Does China begin to escalate after the outcome of the Taiwanese elections?

(To Gino Lanzara)

China reacts to the outcome of the Taiwanese elections and, after several disruptive actions, adapts unilaterally 3 flight routes (cancellation of the deviation of the M503 route southbound and activation of the W122 and W123 eastbound routes towards the island).

The routes, which run parallel to the midline of the Strait of Formosa, constituted an unofficial border tacitly respected by both sides.
After the adjustment, aircraft flying along the M503 stay closer to the centerline of the Strait to a distance of less than 10 km at the closest points; similarly, routes W122 and W123 will depart from the cities of Fuzhou and Xiamen near the Kinmen and Matsu islands controlled by Taipei despite their position placing them a few kilometers from the south-east Chinese coast.

The median lines had been respected as a dividing line until the visit of Nancy Pelosi, then speaker of the House of Representatives.

Taipei's protests were useless and also appealed to the need to preserve aviation safety.

Politically, the Chinese act poses a problem tombstone on mutual trust, if there ever was, and calls into question the "status quo" in the Taiwan Strait. Talking about sovereignty now seems out of place, and effectively deprives Taiwan of any possibility of negotiation.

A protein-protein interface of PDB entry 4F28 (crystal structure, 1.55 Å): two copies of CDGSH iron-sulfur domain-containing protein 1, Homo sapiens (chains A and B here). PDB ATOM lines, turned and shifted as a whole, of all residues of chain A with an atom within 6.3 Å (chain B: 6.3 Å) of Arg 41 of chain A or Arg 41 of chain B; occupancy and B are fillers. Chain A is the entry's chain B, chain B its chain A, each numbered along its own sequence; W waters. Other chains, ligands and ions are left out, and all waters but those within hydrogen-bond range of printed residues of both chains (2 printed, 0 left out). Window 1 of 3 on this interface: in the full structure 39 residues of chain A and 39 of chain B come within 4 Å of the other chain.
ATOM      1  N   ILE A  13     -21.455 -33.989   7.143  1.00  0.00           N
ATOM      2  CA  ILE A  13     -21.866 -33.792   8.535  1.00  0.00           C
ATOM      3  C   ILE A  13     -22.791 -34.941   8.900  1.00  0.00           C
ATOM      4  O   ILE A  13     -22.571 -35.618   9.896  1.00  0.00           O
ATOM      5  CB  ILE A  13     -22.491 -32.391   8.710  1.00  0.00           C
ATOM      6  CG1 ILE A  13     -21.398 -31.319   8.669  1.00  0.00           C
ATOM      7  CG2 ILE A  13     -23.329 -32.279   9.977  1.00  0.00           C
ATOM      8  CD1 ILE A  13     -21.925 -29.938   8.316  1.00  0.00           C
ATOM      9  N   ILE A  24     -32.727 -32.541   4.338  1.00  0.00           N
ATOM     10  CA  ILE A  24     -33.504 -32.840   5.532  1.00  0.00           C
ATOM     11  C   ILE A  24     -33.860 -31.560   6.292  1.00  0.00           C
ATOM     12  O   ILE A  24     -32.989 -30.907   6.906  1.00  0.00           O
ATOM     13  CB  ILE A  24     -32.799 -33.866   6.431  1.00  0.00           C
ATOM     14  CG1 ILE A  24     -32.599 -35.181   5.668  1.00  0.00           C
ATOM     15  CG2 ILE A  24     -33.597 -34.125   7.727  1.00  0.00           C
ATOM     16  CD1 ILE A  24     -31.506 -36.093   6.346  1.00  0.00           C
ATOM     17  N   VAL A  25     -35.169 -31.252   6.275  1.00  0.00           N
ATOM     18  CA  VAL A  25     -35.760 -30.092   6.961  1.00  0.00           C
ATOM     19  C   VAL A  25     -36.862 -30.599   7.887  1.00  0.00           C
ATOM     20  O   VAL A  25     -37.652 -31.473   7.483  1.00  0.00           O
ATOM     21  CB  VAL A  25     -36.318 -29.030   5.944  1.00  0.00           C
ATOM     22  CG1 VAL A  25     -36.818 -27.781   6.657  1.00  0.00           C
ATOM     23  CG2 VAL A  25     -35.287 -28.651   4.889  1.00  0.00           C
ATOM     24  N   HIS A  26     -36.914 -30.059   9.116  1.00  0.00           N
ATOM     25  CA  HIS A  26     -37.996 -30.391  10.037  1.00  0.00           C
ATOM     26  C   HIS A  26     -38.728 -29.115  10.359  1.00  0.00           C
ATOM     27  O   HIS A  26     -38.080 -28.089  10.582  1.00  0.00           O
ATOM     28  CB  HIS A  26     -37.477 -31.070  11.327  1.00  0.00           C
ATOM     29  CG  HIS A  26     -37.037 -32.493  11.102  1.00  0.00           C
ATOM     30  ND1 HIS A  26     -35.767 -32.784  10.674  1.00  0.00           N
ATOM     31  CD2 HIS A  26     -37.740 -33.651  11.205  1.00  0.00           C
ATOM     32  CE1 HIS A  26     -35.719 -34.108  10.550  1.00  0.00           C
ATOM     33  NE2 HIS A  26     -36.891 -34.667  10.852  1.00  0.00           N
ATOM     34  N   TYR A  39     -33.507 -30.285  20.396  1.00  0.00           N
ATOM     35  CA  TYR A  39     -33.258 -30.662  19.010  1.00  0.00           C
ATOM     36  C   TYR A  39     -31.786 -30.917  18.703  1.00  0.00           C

However, Beijing's modus operandi, used to obtaining what it intends in any way, is nothing new; in fact, the People's Republic of China has reaffirmed the island's belonging to its Han national fabric, not before launching spy balloons almost daily into the airspace (or presumed such) of Taiwan.

The victory of Lai Ching-te of the progressive democratic party in the presidential elections seems to have accelerated the political dynamics, also because the newly elected is the bearer of the lack of recognition of the 1992 consensus, i.e. of a more than discussed agreement for which there is aonly China.

The problem within Taiwan is that the President's party has lost its parliamentary majority, which makes events in the China Sea even more complex.

Although he does not intend to proclaim an independence which would prove to be extremely dangerous, Lai, nevertheless defending it status quo, has evidently triggered, in spite of itself, the launch of planned plans that were just waiting to be put into action.

It now remains to be seen what Chinese operational planning will provide for an island which, despite the positions of principle, still remains the only door still closed for free and undisputed Chinese access to the Pacific Ocean.

To note the deafening silence that followed these events, evidently not very engaging or perhaps, on the contrary, expected and, perhaps, in some places, whispered by subdued singers of Garcia Marquez and his chronicle of a now very soon announced death.